NAO: Ministers' approach to homelessness has been intentionally light touch

By Matthew Wilkins | 09 October 2017

Homelessness in England in all its forms – including rough sleeping and families placed in temporary accommodation by councils – has risen significantly in recent years. Despite this, the government’s approach to tackling it has been light touch. For the Homelessness Reduction Act to have the greatest chance of reducing homelessness, there are several measures that we recommend the government takes to maximise its grip on this issue.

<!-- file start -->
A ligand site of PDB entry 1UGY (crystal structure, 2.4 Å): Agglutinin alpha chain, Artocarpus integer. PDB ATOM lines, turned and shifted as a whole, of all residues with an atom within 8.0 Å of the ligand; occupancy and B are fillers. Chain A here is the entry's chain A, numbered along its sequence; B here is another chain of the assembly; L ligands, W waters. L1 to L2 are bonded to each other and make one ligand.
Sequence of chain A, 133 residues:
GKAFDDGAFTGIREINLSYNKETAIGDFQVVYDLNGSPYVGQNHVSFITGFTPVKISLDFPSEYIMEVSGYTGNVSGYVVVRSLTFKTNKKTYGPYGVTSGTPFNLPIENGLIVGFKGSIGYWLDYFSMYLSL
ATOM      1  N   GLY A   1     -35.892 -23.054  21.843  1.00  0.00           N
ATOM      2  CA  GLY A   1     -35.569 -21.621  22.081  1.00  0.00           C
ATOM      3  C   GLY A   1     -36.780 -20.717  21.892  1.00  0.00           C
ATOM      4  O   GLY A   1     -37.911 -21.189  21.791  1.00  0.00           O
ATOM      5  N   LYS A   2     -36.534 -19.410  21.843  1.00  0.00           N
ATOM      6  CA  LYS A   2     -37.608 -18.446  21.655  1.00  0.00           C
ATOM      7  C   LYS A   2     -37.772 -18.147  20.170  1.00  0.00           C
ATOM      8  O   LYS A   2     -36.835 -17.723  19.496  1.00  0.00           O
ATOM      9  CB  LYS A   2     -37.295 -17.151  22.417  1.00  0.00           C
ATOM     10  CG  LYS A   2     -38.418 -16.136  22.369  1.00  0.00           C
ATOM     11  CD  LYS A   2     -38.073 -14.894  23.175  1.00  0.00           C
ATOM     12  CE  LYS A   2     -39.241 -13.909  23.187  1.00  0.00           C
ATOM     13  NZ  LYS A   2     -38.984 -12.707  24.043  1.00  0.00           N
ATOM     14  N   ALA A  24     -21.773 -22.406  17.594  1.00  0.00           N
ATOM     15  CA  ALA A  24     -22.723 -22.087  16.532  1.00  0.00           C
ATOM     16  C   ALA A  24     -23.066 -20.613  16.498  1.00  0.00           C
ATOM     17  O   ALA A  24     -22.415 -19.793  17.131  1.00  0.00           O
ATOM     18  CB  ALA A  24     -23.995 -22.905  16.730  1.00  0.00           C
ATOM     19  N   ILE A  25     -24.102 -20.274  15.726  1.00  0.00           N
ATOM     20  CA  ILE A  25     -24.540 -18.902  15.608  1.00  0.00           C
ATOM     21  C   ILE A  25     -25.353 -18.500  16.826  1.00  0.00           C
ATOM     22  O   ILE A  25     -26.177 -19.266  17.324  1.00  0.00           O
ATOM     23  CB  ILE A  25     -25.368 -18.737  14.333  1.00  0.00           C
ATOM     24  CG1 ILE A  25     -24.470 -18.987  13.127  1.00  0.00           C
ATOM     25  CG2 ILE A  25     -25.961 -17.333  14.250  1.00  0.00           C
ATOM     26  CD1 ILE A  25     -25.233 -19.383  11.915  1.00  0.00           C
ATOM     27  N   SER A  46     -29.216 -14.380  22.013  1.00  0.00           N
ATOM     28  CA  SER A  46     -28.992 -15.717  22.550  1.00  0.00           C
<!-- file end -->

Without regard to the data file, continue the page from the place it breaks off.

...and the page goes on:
Nationally, the number of households living in temporary accommodation has risen from 48,240 at the end of 2010/11 to 77,240 at the end of 2016/17 – an increase of 60%. In March 2017 these households contained more than 120,000 children. As is now visible in city and town centres throughout England, the most substantial growth of all has occurred in rough sleeping. The number of rough sleepers counted and estimated on a single night in England in the autumn of 2016 was 4,134 – up by 134% on a similar count in 2010. In 2015/16, local authorities in England spent £1.15bn on homelessness services, and worked with 105,240 further households threatened with homelessness, helping them to stay in their own homes.

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